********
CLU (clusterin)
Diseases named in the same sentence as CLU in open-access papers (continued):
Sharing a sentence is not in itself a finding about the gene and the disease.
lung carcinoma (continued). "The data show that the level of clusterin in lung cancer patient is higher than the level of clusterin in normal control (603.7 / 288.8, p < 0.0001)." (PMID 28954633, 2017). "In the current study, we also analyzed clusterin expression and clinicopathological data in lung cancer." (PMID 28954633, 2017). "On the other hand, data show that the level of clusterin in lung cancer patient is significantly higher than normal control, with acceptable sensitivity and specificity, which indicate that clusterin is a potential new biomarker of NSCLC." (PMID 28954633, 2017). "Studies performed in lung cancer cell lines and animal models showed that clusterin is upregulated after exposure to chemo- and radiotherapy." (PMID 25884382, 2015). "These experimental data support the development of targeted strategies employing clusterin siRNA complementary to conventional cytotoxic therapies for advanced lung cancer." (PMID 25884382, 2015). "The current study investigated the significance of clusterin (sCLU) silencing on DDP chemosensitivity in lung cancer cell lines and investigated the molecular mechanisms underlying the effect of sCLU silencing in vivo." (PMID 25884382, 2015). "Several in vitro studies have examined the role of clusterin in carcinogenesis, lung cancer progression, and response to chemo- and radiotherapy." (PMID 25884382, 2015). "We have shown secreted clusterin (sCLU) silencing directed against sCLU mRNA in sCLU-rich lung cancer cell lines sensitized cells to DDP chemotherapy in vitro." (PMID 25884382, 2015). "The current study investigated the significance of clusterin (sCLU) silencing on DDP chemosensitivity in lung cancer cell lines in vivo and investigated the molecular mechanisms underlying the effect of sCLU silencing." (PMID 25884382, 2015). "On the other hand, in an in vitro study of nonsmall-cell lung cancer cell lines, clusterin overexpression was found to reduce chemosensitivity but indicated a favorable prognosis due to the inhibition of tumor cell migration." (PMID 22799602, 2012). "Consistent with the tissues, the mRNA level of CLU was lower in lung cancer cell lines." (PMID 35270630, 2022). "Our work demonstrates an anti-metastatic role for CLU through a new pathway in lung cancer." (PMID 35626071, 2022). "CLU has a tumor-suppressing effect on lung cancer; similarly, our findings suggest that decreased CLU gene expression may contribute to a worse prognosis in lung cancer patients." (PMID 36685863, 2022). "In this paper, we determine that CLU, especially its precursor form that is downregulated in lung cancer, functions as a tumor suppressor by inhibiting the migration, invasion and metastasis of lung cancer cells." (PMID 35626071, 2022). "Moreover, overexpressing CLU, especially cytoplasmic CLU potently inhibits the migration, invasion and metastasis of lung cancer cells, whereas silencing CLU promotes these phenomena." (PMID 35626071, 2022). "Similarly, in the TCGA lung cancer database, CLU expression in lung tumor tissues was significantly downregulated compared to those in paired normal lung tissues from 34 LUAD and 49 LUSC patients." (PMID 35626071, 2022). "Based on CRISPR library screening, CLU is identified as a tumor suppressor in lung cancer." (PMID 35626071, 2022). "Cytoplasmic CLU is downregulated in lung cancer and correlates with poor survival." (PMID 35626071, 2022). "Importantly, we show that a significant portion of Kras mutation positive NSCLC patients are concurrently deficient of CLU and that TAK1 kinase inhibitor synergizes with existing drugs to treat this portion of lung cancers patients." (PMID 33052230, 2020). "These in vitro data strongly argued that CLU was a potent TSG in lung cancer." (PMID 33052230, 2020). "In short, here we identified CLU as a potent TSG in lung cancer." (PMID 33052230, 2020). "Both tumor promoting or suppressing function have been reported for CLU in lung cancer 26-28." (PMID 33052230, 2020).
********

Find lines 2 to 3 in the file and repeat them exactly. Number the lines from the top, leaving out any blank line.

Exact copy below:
Diseases named in the same sentence as CLU in open-access papers (continued):
Sharing a sentence is not in itself a finding about the gene and the disease.